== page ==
Another Daytona 500 is the rearview mirror, and in year’s past, I would say that this weekend’s trip to Atlanta Motor Speedway would be our first real chance to figure out which drivers and teams are going to have the edge through the first few months of the 2019 season.
Ultimately, that might still be the case, but things are a little trickier this year thanks to NASCAR’s new rules package that is designed decrease air flow to the engine and drop about 200 horsepower. There will also be tracks that use air ducts in addition to the reduced horsepower, but Atlanta isn’t one of them. The overall goal is to manufacture closer racing, and while I absolutely hate the idea in principle, it could definitely shake things up in fantasy circles.
Will the top drivers and top teams still have a significant edge at the mile-and-a-half tracks like Atlanta? Will the middle-tier teams suddenly be able to compete for Top 10s? Will these races turn into crash-filled disasters in the closing laps like we saw at Daytona last weekend and have been seeing at the restrictor-plate tracks for years?
These are all questions we will hopefully start to get answers to this weekend in the coming weeks. In the meantime, fantasy owners have to try to weather the storm for the first few races while we try to figure out what to expect and which drivers to trust.
In most season-long leagues, sticking to the household names this weekend at Atlanta and over the next couple of races is the safest strategy. Even if we don’t end up with a “Big 3” like we saw last year, the odds of guys like Kevin Harvick and Kyle Busch going from elite to toiling in the middle of the pack are almost zero. At the very least, you should come out of Atlanta with decent point totals, and you can make adjustments from there.
Kevin Harvick, Jimmy Johns/Busch Beer
Will the new rules package end Harvick’s dominance at Atlanta? I’m not sure, but I do know he has led at least 116 laps in all five starts here with Stewart-Haas Racing, including 181 in last year’s win. I’ll take my chances.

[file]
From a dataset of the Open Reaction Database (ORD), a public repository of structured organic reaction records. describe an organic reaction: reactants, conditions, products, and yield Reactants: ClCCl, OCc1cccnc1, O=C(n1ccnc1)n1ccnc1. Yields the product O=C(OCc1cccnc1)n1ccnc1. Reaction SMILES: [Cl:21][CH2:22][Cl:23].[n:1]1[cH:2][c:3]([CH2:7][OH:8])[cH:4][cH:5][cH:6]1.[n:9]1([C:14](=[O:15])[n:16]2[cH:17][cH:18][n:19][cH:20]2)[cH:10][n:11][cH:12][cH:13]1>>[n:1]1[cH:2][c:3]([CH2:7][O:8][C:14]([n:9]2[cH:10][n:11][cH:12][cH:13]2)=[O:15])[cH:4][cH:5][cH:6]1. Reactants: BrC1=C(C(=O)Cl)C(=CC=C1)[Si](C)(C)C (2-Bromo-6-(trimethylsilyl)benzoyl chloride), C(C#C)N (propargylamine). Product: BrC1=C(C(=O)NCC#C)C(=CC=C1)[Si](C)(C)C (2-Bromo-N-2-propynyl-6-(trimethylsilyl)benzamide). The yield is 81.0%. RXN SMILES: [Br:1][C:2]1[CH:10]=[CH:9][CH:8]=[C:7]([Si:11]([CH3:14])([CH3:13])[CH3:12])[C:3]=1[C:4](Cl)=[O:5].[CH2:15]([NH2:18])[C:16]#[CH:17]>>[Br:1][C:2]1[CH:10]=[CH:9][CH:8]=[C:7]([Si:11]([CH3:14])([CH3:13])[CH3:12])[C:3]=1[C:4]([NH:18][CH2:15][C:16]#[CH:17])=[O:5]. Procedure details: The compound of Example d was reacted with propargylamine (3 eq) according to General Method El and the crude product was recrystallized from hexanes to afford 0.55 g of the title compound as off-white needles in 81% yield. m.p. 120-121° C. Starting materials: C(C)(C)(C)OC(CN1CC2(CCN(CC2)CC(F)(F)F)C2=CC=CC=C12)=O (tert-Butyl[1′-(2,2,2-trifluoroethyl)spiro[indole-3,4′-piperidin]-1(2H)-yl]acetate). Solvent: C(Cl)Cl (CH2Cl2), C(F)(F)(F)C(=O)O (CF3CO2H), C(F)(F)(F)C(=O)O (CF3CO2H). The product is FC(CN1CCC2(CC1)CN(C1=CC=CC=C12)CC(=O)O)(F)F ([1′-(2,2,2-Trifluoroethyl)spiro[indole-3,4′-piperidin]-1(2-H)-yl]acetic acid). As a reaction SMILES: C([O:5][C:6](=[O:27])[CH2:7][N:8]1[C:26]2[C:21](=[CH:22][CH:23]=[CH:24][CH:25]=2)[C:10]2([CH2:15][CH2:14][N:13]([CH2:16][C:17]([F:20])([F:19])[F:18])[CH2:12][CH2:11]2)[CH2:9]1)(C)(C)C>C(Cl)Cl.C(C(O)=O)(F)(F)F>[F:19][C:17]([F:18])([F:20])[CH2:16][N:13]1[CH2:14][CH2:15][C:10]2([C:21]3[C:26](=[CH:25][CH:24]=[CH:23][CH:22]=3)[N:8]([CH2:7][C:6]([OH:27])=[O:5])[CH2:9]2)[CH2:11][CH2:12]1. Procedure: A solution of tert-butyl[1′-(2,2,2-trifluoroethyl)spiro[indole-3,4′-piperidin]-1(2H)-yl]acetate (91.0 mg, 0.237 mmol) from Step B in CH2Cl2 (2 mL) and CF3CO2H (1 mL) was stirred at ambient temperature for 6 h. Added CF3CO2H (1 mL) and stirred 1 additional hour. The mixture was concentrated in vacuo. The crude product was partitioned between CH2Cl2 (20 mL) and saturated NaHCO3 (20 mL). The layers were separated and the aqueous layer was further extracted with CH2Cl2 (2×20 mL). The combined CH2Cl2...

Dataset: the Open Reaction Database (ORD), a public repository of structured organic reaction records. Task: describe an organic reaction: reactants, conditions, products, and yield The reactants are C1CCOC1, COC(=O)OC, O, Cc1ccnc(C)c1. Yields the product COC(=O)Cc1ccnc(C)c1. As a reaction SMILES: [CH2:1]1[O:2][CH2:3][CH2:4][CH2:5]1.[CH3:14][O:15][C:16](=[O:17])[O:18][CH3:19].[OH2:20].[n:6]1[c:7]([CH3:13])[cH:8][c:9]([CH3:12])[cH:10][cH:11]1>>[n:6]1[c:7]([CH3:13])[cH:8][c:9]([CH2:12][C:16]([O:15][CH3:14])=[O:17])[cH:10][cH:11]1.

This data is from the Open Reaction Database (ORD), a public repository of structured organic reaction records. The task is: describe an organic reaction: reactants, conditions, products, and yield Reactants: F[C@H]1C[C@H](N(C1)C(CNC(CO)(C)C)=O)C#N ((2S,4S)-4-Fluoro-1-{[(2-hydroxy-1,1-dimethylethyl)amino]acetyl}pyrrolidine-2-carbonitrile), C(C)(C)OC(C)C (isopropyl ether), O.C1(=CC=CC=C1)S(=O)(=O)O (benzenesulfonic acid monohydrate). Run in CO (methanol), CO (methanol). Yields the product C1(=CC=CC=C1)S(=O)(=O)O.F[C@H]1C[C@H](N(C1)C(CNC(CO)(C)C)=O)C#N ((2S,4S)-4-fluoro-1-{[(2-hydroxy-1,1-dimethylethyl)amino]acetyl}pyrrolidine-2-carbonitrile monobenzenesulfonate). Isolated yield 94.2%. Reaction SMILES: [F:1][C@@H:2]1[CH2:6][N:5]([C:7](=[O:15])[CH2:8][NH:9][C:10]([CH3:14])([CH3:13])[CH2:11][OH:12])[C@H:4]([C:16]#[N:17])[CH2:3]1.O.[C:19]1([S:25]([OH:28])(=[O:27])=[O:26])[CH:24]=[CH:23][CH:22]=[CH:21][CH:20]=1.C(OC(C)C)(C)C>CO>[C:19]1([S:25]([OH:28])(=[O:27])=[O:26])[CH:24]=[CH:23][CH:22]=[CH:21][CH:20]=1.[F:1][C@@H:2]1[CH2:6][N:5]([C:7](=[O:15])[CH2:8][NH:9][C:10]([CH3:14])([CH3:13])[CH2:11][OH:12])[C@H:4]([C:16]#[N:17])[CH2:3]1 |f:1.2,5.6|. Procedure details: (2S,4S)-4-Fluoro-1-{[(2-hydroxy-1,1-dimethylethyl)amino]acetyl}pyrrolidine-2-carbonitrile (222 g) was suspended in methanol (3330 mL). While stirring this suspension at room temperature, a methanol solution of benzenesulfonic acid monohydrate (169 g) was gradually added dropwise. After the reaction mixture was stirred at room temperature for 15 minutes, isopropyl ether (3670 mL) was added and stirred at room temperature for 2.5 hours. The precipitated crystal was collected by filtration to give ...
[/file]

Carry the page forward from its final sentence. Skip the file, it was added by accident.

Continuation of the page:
Brad Keselowski, Miller Lite/Discount Tires
Keselowski has put together a strong resume at Atlanta the last few years. He is one of three drivers with four Top 10s in the last five races here, and he has led laps in four of those five starts. Keselowski won the 2017 race at the track and followed the win up with a runner-up finish last season.
Joey Logano, Shell-Pennzoil
He was one of the steadiest performers at the 1.5-mile ovals in 2018, and Logano has been rock solid at Atlanta for years. He has six straight Top 15 finishes here, including back-to-back sixth-place efforts. Logano’s 7.3 average finish during that span is the second-best mark in the series.
Chase Elliott, NAPA Auto Parts
Elliott has made three Cup starts at Atlanta, and he has never finished outside the Top 10. He has a 7.7 average finish over those three starts, picking up a Top 5 in the 2017 race. After his strong finish to 2018, I wouldn’t be surprised to see him have his best performance to date at AMS this weekend.
Martin Truex, Jr., Bass Pro Shops
Atlanta hasn’t been his best mile-and-a-half track, but that’s only because Truex has been so strong at the 1.5-mile ovals. He still has four straight finishes of eighth or better here, including a Top 5 run last season.
Kyle Busch, M&M’s
Busch has posted a couple of wins at Atlanta, but consistency has been a bit of an issue here. In 20 starts, he only has five Top 5s and seven Top 10s, and he has led just 11 laps combined in his last four starts. He’s always capable of a strong performance, but this might not be the best track to use one of his starts in most season-long contests.
Kurt Busch, Monster Energy
Atlanta has been one of his best tracks throughout his career. Busch is a three-time winner here, and he has reeled off nine straight Top 15s, including three straight Top 10s. He has also led more than 50 laps in two of his last three starts here. I’ll be targeting Busch in season-long and DFS formats this weekend.
Kyle Larson, CreditOne
He nearly won the 2017 race at Atlanta, and Larson followed the runner-up performance with a Top 10 run in last year’s race. He showed a Top 10 floor with Top 5 upside at the 1.5-mile tracks throughout last season, and I’m not sure that will change much in 2019. Still, I’ll probably shy away from him this week in season-long contests because I’m a little concerned that the new rules package could hurt him more than most because of his love of the high line. It’s hard to make time up top when nobody has to lift off the throttle.
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